‘Cannonball’: Inside 5 of the Thrill Rides on Summer’s Craziest Show

Cannonball Thrill Rides Preview
Eddy Chen/USA Network

Don’t try this at home! Summer’s craziest show may come with the standard warning, but the stunts on Cannonball are so insane, your pool would never cut it anyway.

To adapt the international hit for America, the competition’s producers built an extreme water park, dubbed Cannonball Bay, on L.A.’s man-made Hansen Dam Recreation Lake. Its 7-story-tall slide (where six of the challenges begin) sends contestants airborne at speeds up to 80 mph.

“We wanted to go higher, we wanted to go faster, we wanted everything to be a little bit more intense,” explains Keith Geller, executive producer for ITV Entertainment.

In each episode, 12 contestants are whittled down to one $10,000 winner—and every challenge they face has been seriously tested, first by the show’s pros, then by “realies” (family and friends), for its wow factor and for laughs. “Where competition meets slapstick, that truly makes a great Cannonball challenge,” Geller says.

Here, he and the hosts, WWE star Mike “The Miz” Mizanin and former 106 & Park emcee Rocsi Diaz, take us inside five of their favorite thrill rides.

Cannonball, Series Premiere, Thursday, July 9, 8/7c, USA

Cannonball Hurdle Jump
Eddy Chen/USA Network

Need for Speed

In “Hurdle Jump,” contestants launch from the 70-foot Megaslide and are judged by how far they soar in the air before hitting the water (supersize inflatables below get in their way). As a first-round challenge, it’s no small feat for acrophobes.

“We had great triumphs where people were in tears, and they finally faced their fear and were so happy,” Mizanin says. (Some did opt out of later challenges, mainly “The Cannon.”)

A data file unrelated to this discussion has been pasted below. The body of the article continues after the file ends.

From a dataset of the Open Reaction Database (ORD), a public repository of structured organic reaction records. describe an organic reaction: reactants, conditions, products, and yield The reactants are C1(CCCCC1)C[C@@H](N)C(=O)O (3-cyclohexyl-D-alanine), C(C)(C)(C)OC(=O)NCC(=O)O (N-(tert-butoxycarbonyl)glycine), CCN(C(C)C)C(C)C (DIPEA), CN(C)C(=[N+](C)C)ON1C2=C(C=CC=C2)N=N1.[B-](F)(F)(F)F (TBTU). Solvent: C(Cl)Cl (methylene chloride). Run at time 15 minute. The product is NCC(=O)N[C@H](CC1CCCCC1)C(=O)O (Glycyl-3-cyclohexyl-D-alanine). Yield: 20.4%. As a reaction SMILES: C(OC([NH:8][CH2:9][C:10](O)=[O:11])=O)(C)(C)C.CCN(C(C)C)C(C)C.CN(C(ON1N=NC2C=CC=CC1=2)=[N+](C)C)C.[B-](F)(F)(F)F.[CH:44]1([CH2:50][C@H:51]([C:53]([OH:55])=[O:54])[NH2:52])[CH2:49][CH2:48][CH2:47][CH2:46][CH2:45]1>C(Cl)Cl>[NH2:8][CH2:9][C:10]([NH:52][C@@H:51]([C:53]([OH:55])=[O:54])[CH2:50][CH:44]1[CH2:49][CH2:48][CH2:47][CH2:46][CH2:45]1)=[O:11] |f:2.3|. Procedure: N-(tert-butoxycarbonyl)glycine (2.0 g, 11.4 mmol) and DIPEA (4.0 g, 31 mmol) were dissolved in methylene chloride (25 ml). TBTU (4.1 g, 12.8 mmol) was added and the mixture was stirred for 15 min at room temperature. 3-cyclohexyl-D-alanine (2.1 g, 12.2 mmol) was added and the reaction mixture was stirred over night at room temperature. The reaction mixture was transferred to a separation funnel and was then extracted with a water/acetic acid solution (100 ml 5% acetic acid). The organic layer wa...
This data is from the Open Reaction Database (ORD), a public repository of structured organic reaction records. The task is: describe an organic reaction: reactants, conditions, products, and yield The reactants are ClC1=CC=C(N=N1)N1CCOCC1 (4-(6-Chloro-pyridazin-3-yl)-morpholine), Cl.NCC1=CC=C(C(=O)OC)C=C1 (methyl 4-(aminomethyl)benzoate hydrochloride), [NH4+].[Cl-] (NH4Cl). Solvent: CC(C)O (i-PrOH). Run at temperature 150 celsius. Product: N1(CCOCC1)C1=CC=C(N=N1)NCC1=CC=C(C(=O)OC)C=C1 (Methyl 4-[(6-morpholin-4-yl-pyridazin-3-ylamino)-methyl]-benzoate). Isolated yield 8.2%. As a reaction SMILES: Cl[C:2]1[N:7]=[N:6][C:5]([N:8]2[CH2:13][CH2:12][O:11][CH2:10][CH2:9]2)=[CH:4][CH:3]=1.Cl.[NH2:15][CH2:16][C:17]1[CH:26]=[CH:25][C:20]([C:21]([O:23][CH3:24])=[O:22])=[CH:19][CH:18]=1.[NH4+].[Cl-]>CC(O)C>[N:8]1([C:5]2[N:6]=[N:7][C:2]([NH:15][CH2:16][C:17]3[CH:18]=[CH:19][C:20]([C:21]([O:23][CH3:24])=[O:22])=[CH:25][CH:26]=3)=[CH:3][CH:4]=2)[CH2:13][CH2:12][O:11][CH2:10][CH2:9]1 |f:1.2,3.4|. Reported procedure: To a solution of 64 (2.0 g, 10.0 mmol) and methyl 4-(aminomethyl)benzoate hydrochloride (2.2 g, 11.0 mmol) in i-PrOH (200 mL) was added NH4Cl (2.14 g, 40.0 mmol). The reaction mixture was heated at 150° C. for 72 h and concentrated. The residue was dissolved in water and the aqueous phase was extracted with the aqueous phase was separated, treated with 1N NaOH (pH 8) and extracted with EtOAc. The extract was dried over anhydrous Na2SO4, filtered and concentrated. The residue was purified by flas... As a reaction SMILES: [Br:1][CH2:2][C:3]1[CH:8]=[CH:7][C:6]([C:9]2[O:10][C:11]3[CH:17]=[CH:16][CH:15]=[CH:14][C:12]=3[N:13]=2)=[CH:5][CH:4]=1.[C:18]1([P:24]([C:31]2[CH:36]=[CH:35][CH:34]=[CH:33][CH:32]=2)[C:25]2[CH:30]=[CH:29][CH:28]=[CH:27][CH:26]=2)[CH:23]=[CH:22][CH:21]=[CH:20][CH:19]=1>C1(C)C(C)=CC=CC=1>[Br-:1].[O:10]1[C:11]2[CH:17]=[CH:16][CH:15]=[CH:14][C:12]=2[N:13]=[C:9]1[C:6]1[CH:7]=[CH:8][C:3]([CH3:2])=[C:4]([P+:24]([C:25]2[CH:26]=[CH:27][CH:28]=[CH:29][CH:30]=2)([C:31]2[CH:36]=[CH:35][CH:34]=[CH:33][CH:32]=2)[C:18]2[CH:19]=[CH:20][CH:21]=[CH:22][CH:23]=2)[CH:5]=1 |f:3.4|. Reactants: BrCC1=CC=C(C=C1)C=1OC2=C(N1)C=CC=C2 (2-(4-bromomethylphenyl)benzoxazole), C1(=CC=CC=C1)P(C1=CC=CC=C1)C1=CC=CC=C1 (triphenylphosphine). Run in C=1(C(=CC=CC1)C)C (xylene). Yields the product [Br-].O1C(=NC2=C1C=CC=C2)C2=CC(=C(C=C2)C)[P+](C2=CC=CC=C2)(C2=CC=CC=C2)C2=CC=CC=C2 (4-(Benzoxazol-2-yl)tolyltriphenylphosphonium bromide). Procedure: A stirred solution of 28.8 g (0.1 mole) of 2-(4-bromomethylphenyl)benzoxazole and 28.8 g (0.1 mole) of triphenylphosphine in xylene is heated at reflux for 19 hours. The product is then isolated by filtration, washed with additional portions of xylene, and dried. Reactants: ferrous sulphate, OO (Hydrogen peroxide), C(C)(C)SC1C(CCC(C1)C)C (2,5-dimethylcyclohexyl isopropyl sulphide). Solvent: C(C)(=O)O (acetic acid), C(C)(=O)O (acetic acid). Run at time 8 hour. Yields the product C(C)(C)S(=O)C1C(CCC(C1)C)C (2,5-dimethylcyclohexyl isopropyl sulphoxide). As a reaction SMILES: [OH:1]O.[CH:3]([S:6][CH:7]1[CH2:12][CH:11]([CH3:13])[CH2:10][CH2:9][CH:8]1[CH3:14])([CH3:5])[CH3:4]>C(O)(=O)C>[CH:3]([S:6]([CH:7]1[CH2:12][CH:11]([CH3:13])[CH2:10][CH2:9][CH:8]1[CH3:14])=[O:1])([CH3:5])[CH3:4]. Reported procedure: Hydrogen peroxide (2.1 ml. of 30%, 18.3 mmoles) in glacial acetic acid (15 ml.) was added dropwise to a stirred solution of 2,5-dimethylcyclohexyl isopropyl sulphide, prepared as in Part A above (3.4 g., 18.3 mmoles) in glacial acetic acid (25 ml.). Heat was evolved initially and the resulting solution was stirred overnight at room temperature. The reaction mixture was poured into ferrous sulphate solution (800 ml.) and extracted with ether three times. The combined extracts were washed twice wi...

Cannonball The Cannon
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Fire in the Hole

Of the series’ 18 challenges, only one appears in every episode: “The Cannon.” Finalists come down the Megaslide—souped up to be longer and steeper than usual—through a smoky, pitch-black exit and take flight. Maximum height and total distance are added together for their score.

“It’s not that you’re doing a cannonball; it’s that you are the cannonball,” Geller says. “It’s the perfect fun and ridiculous ending.”

Cannonball Fly Ball
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Shock and guffaw

Net as many balls as you can? “Fly Ball” sounds easy—but you have to do it in midair. Players start lying on a giant raft (“air blaster,” in show lingo), waiting for a 500-lb. cannonball to drop from a tower and propel them skyward.

“The tension in people’s faces before, the screams on the way up,” Diaz recalls with a laugh. “The funniest part about every challenge is they really, really think they’re going to be able to stick to their game plan.”

Cannonball Surfrider
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Blue Crush

Geller recalls the staffer who pitched “Surfrider” by pretending to hang 10 on top of his desk and asking, “Wouldn’t it be awesome to do this 30 feet in the air?” From a 4-story-high landing, contestants leap onto a board suspended from a zip line and try to ride it across the water.

Says Diaz: “You’re going to get your belly flop. You’re going to get face plants. You’re going to have tushies that are red.”

Cannonball Blast Off
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Swing Time

In the timed challenge “Blast Off,” contestants cling to a firehose whose water pressure can reach 70 mph. Mizanin loves this one most because its slow start is deceptive.

“[Players] get cocky. They talk smack to me and Rocsi. They wave at people. But once it [truly] starts going, that sucker whips them left, right, upside down and around 360,” he says. “It shuts them up real quick.”